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Mohan Singh regrets that his talented son hardly got an audience when alive

14 July, 2020 05:26:02
Home / Mohan Singh regrets that his talented son hardly got an audience when alive
Mohan Singh regrets that his talented son hardly got an audience when alive

In 2013, Mohan Singh Khangura said in an interview, these days an artiste gets his/her due recognition only after his/her passing away. His elder son Bikram was a Rabindrasangeet  exponent of the contemporary generation. It is well-known among music connoisseurs that he was a brilliant singer with great musical abilities whose interpretation of Tagore’s lyrics through his rendition elevated the songs to a different and a higher level altogether. But while he was alive, he was hardly ever invited to perform at programmes. Mohan Singh has a deep regret about his talented son being given the cold shoulder during his lifetime. But after his death, people rave about his talent and sing paean about the powerhouse performance of Bikram. 

Bikram and Abir with D.T. Joshi

Mohan Singh doesn’t mince his words when he says: ‘I do not sing to pay and book an auditorium and perform before an audience.’ Besides, he does not sing Rabindrasangeet to gratify his audience. He is more intent on doing Riyaz than crooning for self-aggrandizing. Naturally, he prefers to sing the rarely heard songs of Tagore. The recent demise of Bollywood film star, Sushant Singh Rajput, was followed by a sudden surge in the number of his fans and followers that was unparalleled to anything while he was alive. He had taken his work to the zenith of fame and glory before bowing down before death. But in this age when social media rules the roost, how frequently was he mentioned in news or his career and potential was discussed and praised, how often did people express their love for him while he was alive?  

The answer is sadly, in the negative. On the contrary, after his death, netizens have been vocal about Bollywood and nepotism and so many other issues have been suddenly cropping up. Dirty linen is being washed in full public view, long-forgotten inconsequential events are being dug out and brought under the glare of the public scanner from the closet. Is this then an essential price an artist/performer has to pay for pursuing his/her passion? Even when a chapter is closed permanently, it will be re-opened and scanned and the masses will not let the sore heal. You will be compelled to feel the pain long after it has ceased to exist.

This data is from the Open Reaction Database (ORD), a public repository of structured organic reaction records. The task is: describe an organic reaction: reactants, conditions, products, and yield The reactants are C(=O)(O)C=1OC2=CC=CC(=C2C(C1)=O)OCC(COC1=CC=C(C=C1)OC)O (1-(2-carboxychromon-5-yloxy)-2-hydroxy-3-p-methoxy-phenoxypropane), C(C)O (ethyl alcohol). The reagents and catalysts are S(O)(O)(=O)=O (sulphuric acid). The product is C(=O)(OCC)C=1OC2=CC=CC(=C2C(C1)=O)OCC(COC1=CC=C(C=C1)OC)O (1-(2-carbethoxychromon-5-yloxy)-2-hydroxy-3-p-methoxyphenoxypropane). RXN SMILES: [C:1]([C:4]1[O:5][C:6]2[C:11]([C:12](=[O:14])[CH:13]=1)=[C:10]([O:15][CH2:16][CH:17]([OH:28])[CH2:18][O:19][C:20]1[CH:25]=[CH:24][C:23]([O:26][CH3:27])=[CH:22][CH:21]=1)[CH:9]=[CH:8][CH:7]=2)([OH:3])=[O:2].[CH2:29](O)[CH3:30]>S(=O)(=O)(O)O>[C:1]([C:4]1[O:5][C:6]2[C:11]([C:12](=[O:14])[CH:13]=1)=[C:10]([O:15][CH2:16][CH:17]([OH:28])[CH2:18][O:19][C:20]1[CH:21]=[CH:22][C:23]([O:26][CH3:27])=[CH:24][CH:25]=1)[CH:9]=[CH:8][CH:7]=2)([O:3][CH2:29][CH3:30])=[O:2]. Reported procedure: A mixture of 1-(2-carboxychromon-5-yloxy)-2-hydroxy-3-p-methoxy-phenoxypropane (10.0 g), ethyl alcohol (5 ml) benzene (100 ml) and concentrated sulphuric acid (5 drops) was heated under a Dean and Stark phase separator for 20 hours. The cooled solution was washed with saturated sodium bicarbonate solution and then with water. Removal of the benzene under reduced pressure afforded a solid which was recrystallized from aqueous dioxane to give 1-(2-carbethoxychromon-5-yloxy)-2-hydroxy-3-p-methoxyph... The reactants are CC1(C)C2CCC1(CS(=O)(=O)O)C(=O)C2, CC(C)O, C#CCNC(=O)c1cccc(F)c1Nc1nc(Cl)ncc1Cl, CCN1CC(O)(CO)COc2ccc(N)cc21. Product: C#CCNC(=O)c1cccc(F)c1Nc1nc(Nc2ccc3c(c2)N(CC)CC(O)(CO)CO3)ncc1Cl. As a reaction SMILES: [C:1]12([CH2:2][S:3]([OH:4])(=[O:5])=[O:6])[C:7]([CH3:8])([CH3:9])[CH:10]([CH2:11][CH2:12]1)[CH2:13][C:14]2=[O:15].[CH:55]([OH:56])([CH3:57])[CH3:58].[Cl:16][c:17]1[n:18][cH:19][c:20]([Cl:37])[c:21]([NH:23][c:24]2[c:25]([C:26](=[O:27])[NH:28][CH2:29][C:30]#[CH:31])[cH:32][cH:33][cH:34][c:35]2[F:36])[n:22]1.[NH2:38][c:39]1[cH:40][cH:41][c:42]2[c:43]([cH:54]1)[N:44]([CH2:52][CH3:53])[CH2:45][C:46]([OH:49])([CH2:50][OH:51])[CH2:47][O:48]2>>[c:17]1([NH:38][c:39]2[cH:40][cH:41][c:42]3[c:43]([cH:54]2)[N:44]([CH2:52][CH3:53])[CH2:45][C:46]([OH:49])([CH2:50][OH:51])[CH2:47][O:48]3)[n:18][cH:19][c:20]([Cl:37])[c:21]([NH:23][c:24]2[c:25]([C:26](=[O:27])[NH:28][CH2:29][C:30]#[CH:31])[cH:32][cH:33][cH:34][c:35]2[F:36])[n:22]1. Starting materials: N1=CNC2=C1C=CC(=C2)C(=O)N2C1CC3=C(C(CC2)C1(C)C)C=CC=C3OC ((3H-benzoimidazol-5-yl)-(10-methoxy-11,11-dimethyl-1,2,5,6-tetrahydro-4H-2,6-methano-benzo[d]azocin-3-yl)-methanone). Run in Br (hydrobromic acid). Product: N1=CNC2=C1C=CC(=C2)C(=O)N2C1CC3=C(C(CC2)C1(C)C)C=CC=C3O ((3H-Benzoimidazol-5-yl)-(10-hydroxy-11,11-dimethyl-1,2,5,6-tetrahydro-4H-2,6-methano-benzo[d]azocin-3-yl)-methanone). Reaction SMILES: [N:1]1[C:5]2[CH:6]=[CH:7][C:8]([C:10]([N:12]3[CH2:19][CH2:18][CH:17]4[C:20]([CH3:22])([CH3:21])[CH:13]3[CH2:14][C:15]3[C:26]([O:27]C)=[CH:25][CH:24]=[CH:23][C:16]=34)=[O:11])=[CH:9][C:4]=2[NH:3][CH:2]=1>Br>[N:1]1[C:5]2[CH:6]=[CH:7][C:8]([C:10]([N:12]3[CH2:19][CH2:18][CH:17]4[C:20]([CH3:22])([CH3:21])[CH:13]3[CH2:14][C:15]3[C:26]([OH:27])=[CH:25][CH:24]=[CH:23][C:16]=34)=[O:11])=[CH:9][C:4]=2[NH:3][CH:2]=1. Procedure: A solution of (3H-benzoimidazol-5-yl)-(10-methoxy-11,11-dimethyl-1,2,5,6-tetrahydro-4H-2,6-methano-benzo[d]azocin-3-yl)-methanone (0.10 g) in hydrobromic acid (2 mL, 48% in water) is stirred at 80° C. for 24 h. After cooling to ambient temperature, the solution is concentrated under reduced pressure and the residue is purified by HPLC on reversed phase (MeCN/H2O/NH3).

Bikram with his father, Mohan Singh

But when an artiste wants to pursue his/her art and continue his life-long passion for his art peacefully, he/she is not allowed to do so. People more often than not tend to ignore or overlook  his/her hard work and dedication. Does that make it difficult for an artiste to stick to his art, have the conviction in his/her art and continue despite the audience turning a blind eye to the artist’s preference and choice? The question is very simple but extremely difficult to answer. 

Mohan Singh’s audience loves him as the son of the soil of Santiniketan. The young generation is devoted to his music and the majority of his fans comprise of school and college-going students. Singh believes, in vocal music, a proper knowledge of swar (musical notes) and laya (tempo) is vital. Nowadays, most performers sing lifelessly. They sound half-asleep while singing. There is no vitality in the music. Why will the audience listen to such presentation? Santidev Ghosh referred to such performances as the effect of insipid untrained voice. If the lyrics are rendered in the right sur (musical notes) with proper tempo (laya), people will be forced to listen. And when it comes to Gharana, there is one and only Rabindranath. If we just follow the path shown by him, our journey will be seamless.

Transcribed from an original interview of Mohan Singh Khangura taken by Arpita Chatterjee

Story Tag:
  • Mohan Singh Khangura, Music, Rabindrasangeet

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